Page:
“This diet has been around for a while,” Susie said. “I feel like he has a really good marketing director because every now and then this regime gets famous.”
The Keto Diet severely limits your intake of carbohydrates, while increasing your intake of fat and protein.
The goal is to achieve a state of ketosis, “a metabolic state in which you burn fat for energy instead of burning carbohydrates for energy,” said Susie.
“Basically, you are asking your body to get rid of fat rather than carbohydrates from the diet,” Cheskin said.
However, the Keto diet can be difficult for a person.
“Getting there can be a little brutal,” said Susie, noting that people who are new to the diet often suffer from “Keto flu” for a few days in which they feel foggy, lethargic, and a headache. Other common side effects are disturbance and constipation.
“When we remove some of these foods, we are removing key nutrients and removing a lot of fiber,” which can lead to constipation, said Susie.
Keto’s focus on fat isn’t very good for your heart either, Cheskin added.
“In some ways, this is a heart attack diet,” he said. “Eat all the bacon you want, just don’t have any potatoes – well, you’re on a diet that’s the opposite of what preventative cardiology would tell you to do.”
People will lose weight on Keto if they eat less, “but you would likely get a better health benefit if you lost a similar amount of weight using a healthier diet,” Cheskin said.
Beware at all 30
Cheskin and Susie were the most critical of the Whole 30 program, a diet in which participants cut out added sugars, grains, legumes, and dairy products for a solid month.
“What’s a little worrying about the Whole 30 Diet is that it was founded by people who have limited nutritional education,” said Susie. “It’s extremely restrictive. For 30 days you will be eliminating a lot of different food groups.”
The diet requires you to cut out foods like beans or low-fat dairy products that are generally considered nutritional heavyweights, Susie said.
“I love that this way of eating encourages you to eat more fresh fruits and vegetables. But demonizing an entire category for no clinical reason is where some of the red flags go up,” Susie said.
“Unless you are allergic, there is no clinical reason why you should avoid dairy products, why you should avoid beans, and why you should avoid complex carbohydrates,” said Susie.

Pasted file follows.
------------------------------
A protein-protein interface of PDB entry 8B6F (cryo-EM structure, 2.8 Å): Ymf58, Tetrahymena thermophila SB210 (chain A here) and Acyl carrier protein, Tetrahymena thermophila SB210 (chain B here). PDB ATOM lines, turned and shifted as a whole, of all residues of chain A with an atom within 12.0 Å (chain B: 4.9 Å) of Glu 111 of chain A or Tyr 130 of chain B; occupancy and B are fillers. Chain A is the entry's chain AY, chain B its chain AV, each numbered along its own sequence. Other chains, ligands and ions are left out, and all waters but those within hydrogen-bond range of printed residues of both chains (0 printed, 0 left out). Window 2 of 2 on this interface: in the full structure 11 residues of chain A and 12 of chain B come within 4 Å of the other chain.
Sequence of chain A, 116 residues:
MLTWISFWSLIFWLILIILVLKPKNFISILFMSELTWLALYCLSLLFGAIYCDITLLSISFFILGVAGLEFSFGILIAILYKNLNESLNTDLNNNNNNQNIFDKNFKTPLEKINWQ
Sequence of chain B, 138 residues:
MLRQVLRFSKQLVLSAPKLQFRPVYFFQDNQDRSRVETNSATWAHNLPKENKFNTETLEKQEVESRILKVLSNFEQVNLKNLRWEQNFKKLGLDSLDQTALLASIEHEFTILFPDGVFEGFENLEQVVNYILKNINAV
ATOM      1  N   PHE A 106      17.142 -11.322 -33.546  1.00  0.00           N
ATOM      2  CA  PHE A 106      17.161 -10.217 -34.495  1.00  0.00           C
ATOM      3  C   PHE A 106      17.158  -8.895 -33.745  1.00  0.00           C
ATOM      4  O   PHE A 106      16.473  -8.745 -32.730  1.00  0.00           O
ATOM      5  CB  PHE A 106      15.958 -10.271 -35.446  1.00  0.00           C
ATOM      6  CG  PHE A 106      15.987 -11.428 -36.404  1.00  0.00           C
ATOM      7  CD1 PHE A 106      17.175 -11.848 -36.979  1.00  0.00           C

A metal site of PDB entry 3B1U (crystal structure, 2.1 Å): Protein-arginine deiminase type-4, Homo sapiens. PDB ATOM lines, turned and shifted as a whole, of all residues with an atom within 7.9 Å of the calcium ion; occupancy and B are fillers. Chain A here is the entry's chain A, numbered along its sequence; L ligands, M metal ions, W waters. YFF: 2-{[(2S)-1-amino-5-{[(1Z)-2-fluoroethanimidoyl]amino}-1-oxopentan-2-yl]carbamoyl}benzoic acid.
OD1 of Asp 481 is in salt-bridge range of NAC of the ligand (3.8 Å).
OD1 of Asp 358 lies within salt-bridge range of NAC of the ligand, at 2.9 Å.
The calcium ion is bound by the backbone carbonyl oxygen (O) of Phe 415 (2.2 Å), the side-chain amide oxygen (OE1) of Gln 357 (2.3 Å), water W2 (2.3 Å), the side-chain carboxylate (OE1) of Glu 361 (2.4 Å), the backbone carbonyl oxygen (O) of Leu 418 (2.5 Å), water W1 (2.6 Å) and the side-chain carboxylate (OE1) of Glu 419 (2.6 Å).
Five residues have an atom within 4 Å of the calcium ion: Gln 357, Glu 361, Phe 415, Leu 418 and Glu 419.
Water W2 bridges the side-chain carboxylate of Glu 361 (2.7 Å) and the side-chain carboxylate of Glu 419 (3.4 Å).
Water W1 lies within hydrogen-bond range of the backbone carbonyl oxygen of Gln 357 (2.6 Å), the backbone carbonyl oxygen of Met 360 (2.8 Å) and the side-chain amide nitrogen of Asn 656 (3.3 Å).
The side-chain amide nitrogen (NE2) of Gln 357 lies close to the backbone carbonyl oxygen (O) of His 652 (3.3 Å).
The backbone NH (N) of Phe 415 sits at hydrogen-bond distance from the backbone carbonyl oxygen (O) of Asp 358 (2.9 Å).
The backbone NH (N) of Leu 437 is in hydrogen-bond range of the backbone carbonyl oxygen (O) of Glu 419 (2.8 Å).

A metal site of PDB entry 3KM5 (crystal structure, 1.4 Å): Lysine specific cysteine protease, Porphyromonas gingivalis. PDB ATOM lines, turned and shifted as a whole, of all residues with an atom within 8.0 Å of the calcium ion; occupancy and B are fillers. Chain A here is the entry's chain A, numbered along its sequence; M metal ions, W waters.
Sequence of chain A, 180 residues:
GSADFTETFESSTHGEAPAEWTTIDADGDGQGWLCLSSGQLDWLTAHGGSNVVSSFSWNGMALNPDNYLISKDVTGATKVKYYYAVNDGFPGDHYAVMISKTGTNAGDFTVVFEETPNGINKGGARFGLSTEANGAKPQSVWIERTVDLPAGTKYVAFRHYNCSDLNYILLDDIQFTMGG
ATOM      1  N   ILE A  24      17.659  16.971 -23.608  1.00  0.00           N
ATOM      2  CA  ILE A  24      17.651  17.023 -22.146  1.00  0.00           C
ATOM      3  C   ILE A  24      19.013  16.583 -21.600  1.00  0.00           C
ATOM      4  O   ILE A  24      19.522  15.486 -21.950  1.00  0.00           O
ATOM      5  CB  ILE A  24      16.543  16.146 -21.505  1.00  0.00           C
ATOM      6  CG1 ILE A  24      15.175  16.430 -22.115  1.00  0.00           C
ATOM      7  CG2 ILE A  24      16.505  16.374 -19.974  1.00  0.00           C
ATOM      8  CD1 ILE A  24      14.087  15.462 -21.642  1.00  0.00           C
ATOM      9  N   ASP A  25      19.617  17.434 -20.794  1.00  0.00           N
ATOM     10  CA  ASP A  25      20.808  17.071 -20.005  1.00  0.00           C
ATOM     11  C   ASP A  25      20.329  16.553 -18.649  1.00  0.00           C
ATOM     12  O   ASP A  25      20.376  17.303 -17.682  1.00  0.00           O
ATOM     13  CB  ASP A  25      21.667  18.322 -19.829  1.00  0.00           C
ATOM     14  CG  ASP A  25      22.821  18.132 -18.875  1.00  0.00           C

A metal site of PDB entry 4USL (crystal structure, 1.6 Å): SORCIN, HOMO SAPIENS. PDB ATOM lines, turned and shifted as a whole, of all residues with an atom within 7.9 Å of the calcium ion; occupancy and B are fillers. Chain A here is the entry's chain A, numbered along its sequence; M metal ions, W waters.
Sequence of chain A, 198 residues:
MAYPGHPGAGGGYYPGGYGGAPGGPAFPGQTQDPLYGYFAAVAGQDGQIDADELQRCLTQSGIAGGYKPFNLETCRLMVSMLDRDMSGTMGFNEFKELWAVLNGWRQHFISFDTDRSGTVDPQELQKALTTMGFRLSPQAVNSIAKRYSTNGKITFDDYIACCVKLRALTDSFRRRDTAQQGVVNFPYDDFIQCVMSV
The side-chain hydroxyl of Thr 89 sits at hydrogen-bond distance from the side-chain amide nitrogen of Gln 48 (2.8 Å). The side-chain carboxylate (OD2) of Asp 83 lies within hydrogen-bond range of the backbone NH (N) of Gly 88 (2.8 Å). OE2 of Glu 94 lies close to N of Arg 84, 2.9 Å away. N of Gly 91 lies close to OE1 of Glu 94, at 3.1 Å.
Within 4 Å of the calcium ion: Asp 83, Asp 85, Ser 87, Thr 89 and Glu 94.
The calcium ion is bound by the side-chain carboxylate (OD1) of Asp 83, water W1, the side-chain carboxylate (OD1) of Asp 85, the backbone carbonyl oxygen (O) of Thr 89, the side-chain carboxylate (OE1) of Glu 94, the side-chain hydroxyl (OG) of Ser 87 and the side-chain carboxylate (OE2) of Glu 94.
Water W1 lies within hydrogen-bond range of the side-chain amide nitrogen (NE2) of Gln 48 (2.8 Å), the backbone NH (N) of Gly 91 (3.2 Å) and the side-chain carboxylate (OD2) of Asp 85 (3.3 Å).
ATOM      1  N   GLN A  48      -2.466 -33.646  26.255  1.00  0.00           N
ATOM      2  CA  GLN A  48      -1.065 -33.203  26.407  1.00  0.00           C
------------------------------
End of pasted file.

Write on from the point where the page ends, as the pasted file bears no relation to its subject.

The Whole 30 diet “will tend to decrease inflammation and can lead to weight loss depending on the number of calories you eat,” Cheskin said. “It is not intended to produce weight loss specifically, but can certainly be used for that. It was designed by sports nutritionists.”
After the first 30 days, people can start reintroducing things like beans that they took out of their diet, Cheskin said.
The best diet: the one you stick with
However, such restrictive diets can be difficult to maintain for most, and people will tend to fall off the wagon over time, experts said.
Susie said her eating habits were pretty straightforward:
- A low sugar Greek yogurt breakfast with some added nuts.
- Lunch is a sandwich on whole grain bread with vegetables on the side, such as a salad, cucumber slices, or cherry tomatoes.
- A snack made up of a piece of fruit and a piece of cheese.
- A dinner consisting of half a plate of fruits and vegetables, a quarter of a plate of lean meat and a quarter of a plate of complex carbohydrates like a potato – “I love potatoes. “said Susie. There’s no cheating day for her, Susie concluded.
“I firmly believe that any food is suitable. If I have a craving for something, I’m going to honor that urge and have a small amount of it,” Susie said.
“If I go out to eat and someone wants to share a few bites of dessert, I’m not going to put me off. I’m just going to resume my plan as soon as I move on to the next meal or snack,” said Susie.
The Academy of Dietetics and Nutrition has more information on fad diets.